There’s a hole in the wall, where the wind can get in
And it’s been there for fifty-some years
It’s down near the floor, where it hardly gets noticed
Till a chase, when a mouse disappears
When wintertime comes, we can feel the cold air
And remember, that hole is the reason
But then something comes up; it’s forgotten again
And the hole sticks around one more season
So now, fifty years later, I finally thought
I might seal up that hole in my house
But while taking some measurements, strangely enough
I was stopped in my tracks—by a mouse!
“For fifty-some years”, he defiantly squeaked,
“We’ve been using this hole as our door!
Generations of mice have made trips through this hole
And we’re planning a great many more!”
“By leaving this hole as it is for so long
You have ceded all rights to repair it!
To you, it’s a hole, but to us it’s much more,
So the fact is, you’ll just have to share it!”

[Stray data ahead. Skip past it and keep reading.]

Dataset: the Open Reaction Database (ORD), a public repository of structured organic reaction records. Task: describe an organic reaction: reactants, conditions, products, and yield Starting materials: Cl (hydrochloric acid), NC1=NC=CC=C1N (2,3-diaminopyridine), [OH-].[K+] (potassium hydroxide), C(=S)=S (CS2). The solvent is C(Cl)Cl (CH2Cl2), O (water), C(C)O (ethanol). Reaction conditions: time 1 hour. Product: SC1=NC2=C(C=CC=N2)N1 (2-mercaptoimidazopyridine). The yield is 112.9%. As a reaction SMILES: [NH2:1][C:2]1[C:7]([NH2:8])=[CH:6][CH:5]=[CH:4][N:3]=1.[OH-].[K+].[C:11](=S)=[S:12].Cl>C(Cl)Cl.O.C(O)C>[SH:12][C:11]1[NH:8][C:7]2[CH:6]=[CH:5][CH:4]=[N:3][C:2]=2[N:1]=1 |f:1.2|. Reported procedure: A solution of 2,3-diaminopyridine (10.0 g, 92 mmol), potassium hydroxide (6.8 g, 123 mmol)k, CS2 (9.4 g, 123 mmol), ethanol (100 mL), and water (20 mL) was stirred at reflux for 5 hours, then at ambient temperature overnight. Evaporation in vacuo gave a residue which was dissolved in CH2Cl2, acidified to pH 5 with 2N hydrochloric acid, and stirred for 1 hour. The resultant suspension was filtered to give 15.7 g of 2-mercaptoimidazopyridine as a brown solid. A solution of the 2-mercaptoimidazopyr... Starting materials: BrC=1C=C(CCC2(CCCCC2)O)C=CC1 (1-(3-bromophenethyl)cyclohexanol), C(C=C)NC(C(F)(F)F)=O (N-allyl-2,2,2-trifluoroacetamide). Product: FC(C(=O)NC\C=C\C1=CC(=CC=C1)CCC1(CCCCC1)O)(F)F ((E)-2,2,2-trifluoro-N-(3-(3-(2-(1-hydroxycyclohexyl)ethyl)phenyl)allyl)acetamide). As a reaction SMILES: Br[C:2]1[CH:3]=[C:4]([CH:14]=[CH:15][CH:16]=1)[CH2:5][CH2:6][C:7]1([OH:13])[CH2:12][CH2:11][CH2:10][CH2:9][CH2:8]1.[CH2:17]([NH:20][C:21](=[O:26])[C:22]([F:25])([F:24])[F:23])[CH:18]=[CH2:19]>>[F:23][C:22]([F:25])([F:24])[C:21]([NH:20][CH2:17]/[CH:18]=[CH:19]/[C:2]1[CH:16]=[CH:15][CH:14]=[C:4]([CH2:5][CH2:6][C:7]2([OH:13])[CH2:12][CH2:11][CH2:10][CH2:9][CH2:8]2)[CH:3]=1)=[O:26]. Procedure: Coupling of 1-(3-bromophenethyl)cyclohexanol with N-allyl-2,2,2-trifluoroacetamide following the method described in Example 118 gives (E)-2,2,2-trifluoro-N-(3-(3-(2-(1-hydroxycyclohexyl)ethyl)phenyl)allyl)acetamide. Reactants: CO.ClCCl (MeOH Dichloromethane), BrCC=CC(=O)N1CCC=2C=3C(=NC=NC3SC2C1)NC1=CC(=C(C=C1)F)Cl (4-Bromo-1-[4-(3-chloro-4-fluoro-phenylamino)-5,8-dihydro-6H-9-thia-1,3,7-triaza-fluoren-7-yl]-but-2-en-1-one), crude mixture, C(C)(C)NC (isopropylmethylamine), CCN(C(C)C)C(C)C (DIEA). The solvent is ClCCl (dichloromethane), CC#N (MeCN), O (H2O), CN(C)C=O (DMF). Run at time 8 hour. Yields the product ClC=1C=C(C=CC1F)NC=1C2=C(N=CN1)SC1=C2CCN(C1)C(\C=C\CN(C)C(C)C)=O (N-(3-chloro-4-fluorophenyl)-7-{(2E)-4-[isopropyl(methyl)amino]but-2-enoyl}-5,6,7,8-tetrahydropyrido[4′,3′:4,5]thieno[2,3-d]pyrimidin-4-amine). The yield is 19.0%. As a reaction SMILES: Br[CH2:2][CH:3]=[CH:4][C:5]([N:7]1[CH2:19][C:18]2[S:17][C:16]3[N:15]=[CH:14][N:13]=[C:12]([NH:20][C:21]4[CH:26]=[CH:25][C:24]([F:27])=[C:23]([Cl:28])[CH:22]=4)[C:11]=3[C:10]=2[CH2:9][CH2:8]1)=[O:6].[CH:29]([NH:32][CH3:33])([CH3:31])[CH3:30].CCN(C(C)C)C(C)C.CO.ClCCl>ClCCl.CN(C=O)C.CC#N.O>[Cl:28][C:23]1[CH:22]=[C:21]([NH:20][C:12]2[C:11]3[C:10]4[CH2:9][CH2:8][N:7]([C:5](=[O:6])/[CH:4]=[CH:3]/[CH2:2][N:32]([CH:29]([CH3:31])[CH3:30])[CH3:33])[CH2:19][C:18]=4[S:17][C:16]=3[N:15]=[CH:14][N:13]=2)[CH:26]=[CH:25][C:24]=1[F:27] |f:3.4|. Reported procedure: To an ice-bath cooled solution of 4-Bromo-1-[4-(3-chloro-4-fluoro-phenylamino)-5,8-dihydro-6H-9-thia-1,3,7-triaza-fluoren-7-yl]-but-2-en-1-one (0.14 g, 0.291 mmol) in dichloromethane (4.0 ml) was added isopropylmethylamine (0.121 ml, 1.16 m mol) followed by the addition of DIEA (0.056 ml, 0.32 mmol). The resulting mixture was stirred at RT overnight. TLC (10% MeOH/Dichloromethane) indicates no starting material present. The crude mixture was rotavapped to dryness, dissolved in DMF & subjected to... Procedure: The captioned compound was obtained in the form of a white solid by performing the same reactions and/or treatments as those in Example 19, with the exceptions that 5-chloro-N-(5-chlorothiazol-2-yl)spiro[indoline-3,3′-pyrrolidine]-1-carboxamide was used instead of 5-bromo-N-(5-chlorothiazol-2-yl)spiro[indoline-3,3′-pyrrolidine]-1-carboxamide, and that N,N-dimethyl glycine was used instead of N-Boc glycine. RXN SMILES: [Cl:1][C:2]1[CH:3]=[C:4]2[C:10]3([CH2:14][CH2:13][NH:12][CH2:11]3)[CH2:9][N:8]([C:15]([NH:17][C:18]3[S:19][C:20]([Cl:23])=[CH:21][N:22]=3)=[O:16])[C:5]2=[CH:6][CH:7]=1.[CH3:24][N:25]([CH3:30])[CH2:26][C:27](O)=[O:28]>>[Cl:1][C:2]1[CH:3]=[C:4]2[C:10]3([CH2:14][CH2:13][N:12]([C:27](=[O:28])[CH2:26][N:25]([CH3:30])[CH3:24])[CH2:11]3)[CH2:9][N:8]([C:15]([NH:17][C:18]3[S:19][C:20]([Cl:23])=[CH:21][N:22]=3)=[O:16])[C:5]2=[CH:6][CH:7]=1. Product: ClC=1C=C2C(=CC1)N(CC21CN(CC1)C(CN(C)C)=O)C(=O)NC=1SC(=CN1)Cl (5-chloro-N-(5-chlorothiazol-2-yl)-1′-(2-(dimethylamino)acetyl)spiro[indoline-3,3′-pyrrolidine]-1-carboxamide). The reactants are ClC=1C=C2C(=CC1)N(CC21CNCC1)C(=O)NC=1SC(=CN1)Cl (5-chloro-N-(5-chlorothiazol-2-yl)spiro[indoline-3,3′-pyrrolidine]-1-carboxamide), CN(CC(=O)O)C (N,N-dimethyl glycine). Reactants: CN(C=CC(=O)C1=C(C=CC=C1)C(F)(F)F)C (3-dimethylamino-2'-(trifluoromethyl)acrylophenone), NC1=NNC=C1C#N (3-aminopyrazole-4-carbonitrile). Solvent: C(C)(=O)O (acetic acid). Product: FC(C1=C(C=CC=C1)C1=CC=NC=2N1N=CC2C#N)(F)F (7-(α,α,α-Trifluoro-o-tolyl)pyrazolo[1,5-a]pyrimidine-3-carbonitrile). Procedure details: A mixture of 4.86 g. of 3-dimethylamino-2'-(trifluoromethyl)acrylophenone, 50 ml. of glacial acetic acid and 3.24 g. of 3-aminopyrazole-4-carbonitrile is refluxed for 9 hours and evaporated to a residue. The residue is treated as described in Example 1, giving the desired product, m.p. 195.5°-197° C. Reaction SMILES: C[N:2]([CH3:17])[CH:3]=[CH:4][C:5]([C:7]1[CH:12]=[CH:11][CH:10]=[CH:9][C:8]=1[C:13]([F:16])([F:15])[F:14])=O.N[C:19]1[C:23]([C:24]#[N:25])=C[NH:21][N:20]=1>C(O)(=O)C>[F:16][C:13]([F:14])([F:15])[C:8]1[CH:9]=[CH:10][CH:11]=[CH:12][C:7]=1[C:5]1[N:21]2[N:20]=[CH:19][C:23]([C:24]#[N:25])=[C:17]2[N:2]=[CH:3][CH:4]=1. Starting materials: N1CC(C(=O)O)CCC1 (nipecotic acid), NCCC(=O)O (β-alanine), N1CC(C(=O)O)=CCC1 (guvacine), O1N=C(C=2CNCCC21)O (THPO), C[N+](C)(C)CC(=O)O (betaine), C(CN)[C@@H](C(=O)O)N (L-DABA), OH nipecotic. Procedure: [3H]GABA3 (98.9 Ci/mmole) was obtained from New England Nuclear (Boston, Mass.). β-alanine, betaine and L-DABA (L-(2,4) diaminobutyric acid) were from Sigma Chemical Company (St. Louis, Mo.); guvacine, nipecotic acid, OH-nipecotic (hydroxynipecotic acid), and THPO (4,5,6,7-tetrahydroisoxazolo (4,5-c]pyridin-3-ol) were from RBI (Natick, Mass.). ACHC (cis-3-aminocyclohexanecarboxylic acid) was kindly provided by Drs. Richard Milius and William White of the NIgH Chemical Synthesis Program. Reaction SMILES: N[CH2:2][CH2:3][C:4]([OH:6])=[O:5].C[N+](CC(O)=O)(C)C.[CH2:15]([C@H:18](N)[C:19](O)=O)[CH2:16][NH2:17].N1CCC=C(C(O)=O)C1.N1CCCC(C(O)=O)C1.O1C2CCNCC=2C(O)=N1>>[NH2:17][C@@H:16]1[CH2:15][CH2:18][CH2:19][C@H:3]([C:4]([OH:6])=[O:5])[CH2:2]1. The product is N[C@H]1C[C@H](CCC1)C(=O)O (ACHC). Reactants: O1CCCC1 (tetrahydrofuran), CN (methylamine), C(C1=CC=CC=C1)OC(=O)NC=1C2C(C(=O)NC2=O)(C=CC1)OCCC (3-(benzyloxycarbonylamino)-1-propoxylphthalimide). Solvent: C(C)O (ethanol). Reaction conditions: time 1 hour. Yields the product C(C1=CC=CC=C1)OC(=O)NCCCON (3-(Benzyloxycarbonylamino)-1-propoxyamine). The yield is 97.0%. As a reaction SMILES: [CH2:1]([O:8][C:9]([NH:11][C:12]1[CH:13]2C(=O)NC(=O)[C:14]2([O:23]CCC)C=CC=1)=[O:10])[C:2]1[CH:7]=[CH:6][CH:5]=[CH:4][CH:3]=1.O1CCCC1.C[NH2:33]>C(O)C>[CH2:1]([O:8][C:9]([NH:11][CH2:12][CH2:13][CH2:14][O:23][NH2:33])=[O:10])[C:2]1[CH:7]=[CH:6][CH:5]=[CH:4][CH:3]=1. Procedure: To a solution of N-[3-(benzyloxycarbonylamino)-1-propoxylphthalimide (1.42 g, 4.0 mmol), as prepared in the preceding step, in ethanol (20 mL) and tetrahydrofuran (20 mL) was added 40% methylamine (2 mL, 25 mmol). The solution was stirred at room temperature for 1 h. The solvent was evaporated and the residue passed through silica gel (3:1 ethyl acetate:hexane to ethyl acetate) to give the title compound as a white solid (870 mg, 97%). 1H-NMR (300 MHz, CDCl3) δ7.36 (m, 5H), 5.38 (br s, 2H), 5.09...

“This hole you’ve neglected is my hole as well;
Man and mouse have to just get along!”
I listened (astonished a mouse had just talked)
And I quietly told him “You’re wrong.”
A hole in my house is a hole in my house—
Fifty years doesn’t matter at all.
So I picked up my hammer, some nails and some wood
And proceeded to patch up the wall.
In yet another first amendment case, the Connellsville Area Schools were prepared to move a ten commandments monument that violated the establishment clause, but were persuaded by public outcry to fight to keep the monument. Yesterday, the FFRF filed suit.
Predictably, the comments are full of “Tradition!” and “Majority Rules!” and “Get a life, atheists!”. It feels like Cranston all over again.